I happened to run across a review of Auden and Christianity by Arthur Kirsch in an old New York Review of Books the other day, and while I didn’t read it word for word, I read enough to be intrigued. I knew vaguely that Auden was something of a Christian — it turns out that he thought of Christianity as an aspiration, and not something normal human beings can attain.
According to the reviewer, Edward Mendelson, Auden’s Christianity was from the beginning based on “Love thy neighbor as thyself.” It was what he looked for in Christians, and in the human race. It was what he expected of himself. But as a child he’d also loved the church for its ritual. All that incense, poetry and pageantry.
I can identify with that, although our situations weren’t the same. Auden’s father was a psychologist and amateur archaeologist. He grew up in a world where the arts and literature were present. In my childhood, they were almost entirely missing: religion was the only place where meaning and beauty could be discovered, if only in an ordinary suburban Lutheran church, and not the high church of England.
Anyway, the Christian church played an important part in both our lives. No matter what beliefs I might come to hold, no matter how I would eventually think, write or create — Christian ritual and lore would provide much of the context and the language. Auden’s poetry, claims Mendelson, wasn’t overtly Christian, but the religious ideas he derived from it were nearly always at its base.
Take for example, “Musée des Beaux Arts,” a poem all about Brueghel’s Landscape with the Fall of Icarus (1558).
About suffering they were never wrong,
The Old Masters; how well, they understood
Its human position; how it takes place
While someone else is eating or opening a window or just walking dully along;
How, when the aged are reverently, passionately waiting
For the miraculous birth, there always must be
Children who did not specially want it to happen, skating
On a pond at the edge of the wood:
They never forgot
That even the dreadful martyrdom must run its course
Anyhow in a corner, some untidy spot
Where the dogs go on with their doggy life and the torturer’s horse
Scratches its innocent behind on a tree.
In Breughel’s Icarus, for instance: how everything turns away
Quite leisurely from the disaster; the ploughman may
Have heard the splash, the forsaken cry,
But for him it was not an important failure; the sun shone
As it had to on the white legs disappearing into the green
Water; and the expensive delicate ship that must have seen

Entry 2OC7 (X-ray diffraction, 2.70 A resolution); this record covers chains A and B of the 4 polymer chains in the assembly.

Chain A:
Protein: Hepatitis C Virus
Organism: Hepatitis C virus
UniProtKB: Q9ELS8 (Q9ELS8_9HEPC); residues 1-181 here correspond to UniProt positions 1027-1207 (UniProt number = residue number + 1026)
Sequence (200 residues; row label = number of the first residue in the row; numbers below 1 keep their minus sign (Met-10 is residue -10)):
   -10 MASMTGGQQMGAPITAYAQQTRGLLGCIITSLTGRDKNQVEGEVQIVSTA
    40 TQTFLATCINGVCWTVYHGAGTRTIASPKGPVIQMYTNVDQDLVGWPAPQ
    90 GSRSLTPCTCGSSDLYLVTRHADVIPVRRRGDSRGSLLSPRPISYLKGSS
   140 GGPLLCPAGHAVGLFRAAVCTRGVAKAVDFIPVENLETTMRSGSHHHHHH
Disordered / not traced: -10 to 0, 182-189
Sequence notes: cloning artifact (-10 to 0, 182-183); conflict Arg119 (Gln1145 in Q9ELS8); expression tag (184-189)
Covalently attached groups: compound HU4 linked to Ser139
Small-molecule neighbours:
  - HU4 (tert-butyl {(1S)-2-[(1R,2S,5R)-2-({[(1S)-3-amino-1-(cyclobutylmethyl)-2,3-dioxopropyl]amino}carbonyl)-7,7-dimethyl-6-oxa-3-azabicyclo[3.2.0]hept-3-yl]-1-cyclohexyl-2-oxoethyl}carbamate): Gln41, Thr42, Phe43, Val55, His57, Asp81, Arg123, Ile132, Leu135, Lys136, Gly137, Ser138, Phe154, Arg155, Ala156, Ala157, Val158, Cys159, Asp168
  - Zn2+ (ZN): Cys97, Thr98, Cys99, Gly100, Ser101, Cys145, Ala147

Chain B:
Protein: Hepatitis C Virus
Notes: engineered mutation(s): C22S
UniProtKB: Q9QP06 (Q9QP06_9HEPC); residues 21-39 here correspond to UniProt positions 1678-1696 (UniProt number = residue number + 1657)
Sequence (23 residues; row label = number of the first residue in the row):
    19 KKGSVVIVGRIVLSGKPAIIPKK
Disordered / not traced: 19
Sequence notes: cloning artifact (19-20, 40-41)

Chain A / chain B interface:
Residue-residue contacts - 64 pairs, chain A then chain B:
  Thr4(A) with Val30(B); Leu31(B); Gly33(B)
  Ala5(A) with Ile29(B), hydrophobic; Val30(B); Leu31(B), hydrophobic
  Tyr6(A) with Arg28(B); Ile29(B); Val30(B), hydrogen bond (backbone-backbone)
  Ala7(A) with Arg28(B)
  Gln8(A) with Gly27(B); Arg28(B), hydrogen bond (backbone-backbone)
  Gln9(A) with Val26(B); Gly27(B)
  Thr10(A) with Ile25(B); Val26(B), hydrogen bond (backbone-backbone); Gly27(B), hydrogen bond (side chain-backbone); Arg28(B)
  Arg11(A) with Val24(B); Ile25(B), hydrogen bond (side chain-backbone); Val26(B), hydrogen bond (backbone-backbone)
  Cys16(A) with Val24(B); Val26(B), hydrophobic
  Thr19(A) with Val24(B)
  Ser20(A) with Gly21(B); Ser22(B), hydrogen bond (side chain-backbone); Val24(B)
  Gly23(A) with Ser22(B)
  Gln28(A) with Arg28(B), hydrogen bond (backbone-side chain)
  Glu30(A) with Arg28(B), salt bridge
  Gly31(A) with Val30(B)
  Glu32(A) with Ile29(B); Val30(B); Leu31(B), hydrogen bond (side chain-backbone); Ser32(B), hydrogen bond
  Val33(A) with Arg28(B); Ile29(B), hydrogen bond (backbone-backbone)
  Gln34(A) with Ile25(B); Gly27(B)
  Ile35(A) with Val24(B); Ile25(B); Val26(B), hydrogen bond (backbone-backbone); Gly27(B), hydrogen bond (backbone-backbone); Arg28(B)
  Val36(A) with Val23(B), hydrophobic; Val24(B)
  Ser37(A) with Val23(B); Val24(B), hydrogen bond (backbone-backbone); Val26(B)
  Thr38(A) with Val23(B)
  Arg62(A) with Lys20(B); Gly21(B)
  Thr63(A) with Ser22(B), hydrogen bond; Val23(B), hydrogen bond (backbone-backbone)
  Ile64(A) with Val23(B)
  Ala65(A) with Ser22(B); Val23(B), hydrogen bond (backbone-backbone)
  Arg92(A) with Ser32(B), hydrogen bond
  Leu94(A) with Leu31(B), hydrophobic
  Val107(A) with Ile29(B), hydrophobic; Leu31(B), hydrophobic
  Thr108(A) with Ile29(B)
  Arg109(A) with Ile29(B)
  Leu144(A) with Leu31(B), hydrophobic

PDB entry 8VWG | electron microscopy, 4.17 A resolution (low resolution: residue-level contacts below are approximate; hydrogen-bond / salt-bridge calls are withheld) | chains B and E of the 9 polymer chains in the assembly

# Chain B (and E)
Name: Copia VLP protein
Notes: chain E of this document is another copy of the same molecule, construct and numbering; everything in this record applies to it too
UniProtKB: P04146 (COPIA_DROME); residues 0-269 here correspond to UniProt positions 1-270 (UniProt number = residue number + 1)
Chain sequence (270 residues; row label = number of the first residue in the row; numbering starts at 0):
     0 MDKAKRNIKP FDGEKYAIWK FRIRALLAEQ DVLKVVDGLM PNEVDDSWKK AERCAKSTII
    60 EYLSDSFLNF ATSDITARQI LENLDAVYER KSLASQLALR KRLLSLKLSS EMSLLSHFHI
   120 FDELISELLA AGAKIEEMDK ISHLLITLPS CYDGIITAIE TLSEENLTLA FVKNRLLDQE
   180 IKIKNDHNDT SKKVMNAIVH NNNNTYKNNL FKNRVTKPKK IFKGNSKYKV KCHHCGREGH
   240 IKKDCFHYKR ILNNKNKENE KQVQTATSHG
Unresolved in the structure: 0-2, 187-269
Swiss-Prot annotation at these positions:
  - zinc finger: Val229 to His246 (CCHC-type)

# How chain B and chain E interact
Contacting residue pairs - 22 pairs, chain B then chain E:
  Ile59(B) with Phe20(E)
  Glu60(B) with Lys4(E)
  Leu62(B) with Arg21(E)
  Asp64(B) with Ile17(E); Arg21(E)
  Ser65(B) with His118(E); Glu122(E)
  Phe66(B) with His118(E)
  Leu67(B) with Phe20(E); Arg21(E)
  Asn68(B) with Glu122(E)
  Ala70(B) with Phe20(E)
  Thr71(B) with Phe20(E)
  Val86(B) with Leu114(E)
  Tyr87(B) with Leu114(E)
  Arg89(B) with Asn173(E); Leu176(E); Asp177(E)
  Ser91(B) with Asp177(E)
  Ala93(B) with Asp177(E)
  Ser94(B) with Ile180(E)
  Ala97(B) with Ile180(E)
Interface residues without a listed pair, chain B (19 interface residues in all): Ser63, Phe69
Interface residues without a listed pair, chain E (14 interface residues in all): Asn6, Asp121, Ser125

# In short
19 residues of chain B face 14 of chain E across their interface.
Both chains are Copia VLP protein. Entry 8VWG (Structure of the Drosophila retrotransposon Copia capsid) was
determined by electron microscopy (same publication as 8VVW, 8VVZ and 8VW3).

Something amazing, a boy falling out of the sky,
had somewhere to get to and sailed calmly on.
The poem, Mendelson points out, also sketches the outline of the Christian story; it mentions, as if in passing, a “miraculous birth,” a “dreadful martyrdom,” and the “forsaken cry” of the dying Icarus — an echo of the victim in the gospels who “cried with a loud voice, ‘My God, my God, why hast thou forsaken me?’
The poem and the painting describe human indifference. If you study the painting, you see that while Icarus is its subject, he’s barely present—his legs and feet are just visible (in front of the ship on the lower right of the painting). No one hears him scream; no one sees the boy who fell from the sky.
And that commonplace failure (to love one’s neighbor) has universal significance. As Auden noted, the gospels describe the commandments to love one’s God and to love one’s neighbor as “like” each other, and for Auden the moral significance of one’s neighbor becomes clear when one thinks of him as created in the image of God.
For Auden, the moral crisis that transformed and deepened his religious convictions, was World War II, when the depth of humanity’s inability to love drove him back into the church and to more profound spiritual considerations. I won’t try to describe how he got where he got — it’s complicated and you and I should probably both read the book, dear reader. But I was excited to see that Auden reached a similar conclusion as the one I reached some time ago.
God is a God who suffers.
Auden found himself agreeing with Dietrich Bonhoeffer, one of the most important theologians of our time and a martyr to Nazi fanaticism: “It is not some religious act which makes a Christian what he is, but participation in the suffering of God in the life of the world.”
It has long seemed to me that the only way to make sense of evil and suffering in the world is to understand God as a suffering divinity, and that the crucifixion of Christ makes exactly that point. That conclusion puts both of us at odds with much of orthodox Christianity because it means that God is not all-powerful.
A problem if your definition of God is that “He” is all-powerful.